Baroness de Boisleve sees her dying son Honore
Type of spiritual experienceHallucination
A description of the experience
Death and its Mystery, At the Moment of Death; Manifestations and Apparitions of the Dying – Camille Flammarion
Letter 302, W, A student of medicine in Bordeaux
On March 17th 1863, in Paris, in a first floor apartment, at 26 rue Pasquier, behind the Madeleine, the Baroness de Boisleve was giving a dinner to several persons, among them General Fleury, Master of the Horse to Napoleon Third; Monsieur Devienne, the first president of the Court of Causation; and Monsieur Delesveaux, President of the Court for Civil Causes of the Seine.
During the meal, conversation turned chiefly on the Mexican Expedition, sent out a year before.
The son of the Baroness, Honore de Boisleve, a lieutenant of light cavalry, was a member of the expedition, and his mother had not failed to ask General Fleury if the Government had received any news.
He had had none. No news is good news. The banquet drew gaily to a close, the guests remaining seated until 9 o ‘clock. At that hour Madame de Boisleve rose and went into the drawing room alone, that she might see that coffee was served. Scarcely had she entered the room when the guests were alarmed by a terrible cry. They rushed into the drawing room to find the baroness in a dead faint, stretched at full length upon the carpet.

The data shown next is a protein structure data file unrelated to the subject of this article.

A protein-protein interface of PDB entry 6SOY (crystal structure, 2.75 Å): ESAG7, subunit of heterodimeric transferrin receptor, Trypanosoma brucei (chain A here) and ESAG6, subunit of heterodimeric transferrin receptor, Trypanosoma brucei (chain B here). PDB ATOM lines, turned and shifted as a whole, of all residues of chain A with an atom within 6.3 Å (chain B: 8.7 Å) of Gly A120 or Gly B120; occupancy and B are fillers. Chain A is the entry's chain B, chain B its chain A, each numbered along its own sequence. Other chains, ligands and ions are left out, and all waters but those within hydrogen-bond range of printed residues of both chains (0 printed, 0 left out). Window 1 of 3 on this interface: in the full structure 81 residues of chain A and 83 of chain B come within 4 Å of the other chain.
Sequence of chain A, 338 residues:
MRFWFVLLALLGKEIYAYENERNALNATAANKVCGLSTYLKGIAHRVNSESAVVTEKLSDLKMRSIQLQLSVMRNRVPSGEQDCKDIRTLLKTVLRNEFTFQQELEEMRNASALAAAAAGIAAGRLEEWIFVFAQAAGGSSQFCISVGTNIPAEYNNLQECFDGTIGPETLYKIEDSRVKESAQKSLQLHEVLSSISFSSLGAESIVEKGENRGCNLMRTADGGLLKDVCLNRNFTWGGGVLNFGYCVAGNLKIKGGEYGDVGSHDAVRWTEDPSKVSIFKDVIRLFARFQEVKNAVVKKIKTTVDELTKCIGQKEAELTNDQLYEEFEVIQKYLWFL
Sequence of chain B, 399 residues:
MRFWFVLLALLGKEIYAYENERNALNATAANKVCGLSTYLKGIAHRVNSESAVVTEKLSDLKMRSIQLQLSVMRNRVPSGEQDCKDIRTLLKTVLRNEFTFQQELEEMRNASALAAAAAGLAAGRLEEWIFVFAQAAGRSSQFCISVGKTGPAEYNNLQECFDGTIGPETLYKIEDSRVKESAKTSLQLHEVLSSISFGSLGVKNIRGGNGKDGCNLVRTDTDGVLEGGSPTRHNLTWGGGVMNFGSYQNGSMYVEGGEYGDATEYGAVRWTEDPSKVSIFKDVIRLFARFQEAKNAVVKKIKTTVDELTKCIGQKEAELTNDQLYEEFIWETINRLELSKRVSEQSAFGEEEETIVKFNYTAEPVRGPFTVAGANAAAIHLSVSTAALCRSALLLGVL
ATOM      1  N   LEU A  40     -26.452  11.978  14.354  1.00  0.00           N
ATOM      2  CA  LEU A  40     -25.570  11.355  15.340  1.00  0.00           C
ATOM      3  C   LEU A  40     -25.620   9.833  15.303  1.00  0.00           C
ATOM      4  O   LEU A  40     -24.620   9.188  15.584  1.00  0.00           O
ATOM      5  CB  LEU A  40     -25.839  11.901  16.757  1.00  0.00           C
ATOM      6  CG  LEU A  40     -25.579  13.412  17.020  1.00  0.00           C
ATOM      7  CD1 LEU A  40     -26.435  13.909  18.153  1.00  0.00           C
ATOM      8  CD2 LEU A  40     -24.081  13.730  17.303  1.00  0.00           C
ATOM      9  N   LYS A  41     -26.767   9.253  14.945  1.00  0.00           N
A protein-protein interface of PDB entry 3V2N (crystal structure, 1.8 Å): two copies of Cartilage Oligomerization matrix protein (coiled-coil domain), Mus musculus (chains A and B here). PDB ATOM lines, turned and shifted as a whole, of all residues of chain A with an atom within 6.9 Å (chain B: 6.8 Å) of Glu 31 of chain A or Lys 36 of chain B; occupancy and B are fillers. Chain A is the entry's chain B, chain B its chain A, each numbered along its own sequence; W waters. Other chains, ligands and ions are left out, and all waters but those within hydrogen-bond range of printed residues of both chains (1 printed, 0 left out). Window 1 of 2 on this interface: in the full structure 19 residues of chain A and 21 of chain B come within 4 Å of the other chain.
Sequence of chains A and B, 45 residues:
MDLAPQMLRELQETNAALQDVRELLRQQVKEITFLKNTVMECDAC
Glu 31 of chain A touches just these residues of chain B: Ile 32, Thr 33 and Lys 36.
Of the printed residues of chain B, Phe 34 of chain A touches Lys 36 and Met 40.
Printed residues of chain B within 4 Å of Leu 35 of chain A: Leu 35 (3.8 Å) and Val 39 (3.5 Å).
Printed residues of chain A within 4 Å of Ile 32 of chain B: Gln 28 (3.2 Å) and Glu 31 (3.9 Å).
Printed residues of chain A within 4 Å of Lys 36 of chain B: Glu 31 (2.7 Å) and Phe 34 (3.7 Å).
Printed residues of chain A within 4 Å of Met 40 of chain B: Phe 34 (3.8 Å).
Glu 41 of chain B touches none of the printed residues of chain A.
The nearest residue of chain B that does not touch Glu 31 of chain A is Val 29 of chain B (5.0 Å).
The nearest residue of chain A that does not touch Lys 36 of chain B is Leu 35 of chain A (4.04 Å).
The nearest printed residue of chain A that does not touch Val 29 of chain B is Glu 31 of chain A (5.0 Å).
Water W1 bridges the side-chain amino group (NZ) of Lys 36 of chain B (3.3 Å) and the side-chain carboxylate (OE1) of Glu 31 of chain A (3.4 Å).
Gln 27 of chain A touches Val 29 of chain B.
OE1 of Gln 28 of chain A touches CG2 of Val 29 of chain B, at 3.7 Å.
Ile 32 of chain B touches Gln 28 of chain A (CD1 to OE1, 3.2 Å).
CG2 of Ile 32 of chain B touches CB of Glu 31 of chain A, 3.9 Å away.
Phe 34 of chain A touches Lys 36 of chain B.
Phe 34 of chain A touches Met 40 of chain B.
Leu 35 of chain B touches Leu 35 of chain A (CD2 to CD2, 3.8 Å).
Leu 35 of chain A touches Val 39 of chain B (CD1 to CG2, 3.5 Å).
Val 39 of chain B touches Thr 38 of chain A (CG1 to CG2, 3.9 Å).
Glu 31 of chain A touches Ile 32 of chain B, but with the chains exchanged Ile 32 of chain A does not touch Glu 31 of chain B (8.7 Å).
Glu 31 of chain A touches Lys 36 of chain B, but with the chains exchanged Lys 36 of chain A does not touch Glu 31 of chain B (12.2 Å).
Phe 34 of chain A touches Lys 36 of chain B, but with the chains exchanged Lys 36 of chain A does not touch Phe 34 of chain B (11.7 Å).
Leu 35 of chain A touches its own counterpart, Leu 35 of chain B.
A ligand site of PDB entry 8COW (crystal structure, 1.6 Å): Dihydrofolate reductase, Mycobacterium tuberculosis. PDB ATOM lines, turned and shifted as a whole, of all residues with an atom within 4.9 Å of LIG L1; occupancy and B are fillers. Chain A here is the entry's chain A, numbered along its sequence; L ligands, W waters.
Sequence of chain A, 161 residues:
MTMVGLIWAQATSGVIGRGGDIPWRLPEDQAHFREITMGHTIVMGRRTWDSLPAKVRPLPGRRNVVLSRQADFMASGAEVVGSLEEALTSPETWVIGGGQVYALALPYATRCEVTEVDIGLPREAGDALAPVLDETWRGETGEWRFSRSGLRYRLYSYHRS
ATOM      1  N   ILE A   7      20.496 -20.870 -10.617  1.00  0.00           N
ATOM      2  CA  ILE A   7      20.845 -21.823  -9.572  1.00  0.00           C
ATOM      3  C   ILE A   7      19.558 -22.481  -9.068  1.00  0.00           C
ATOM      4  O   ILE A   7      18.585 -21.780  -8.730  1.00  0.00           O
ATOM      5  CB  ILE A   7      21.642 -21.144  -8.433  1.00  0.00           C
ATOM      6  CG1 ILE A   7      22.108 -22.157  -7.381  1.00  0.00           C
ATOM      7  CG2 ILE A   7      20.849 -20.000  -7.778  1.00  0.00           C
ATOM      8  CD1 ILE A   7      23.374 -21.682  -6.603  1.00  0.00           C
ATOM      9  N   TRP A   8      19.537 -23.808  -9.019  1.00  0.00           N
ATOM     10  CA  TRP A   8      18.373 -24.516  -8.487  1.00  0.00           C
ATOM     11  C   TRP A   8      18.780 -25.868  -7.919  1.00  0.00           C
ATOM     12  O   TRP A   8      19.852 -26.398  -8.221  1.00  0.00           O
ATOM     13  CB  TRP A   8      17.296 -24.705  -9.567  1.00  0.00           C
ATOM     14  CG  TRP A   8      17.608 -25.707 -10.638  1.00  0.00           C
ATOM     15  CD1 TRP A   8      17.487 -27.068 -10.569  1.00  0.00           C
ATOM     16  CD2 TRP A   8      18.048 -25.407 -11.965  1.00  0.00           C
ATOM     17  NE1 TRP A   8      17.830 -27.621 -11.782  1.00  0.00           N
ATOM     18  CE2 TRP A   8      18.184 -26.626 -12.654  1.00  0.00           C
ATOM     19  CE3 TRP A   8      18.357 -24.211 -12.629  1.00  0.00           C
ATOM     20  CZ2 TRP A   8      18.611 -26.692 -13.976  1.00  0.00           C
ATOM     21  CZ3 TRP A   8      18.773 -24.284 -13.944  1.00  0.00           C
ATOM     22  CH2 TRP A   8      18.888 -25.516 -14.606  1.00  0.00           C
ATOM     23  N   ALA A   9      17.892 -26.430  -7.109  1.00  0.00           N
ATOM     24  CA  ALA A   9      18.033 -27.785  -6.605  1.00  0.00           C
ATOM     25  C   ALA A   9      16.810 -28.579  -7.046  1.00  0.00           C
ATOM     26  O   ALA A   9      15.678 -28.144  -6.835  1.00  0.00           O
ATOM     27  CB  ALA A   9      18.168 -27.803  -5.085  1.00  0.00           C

When brought back to consciousness she told them an extraordinary story.
Stepping through the doorway, she had seen at the other end of the room her son Honore, erect, in uniform, but unarmed and without his soldier’s cap. The officer’s face was a spectral pallor, and from his left eye, now a hideous hole, a trickle of blood flowed over his cheek and over the embroidery of his collar.
So intense had been the poor woman’s fear that she had thought she was going to die. They hastened to reassure her by pointing out to her that she had been the victim of an hallucination, that she had dreamed, though wide awake; but as she felt inexpressibly weak, the family physician was urgently summoned.
He was the illustrious Nelaton. He was informed of the strange adventure, prescribed sedatives and withdrew. The next day, the baroness had recovered physically, but her mind was strongly impressed. She sent each day to the Ministry of War to ask news.
At the end of the week she was officially informed that on March 17th 1863 at ten minutes to three in the afternoon, in the attack on Puebla, Honore de Boisleve had been killed instantly by a Mexican bullet, which had pierced his left eye and gone through his head.
When the difference in time was allowed for, the hour of his death corresponded exactly to the moment of his apparition in the drawing oom of the rue Pasquier.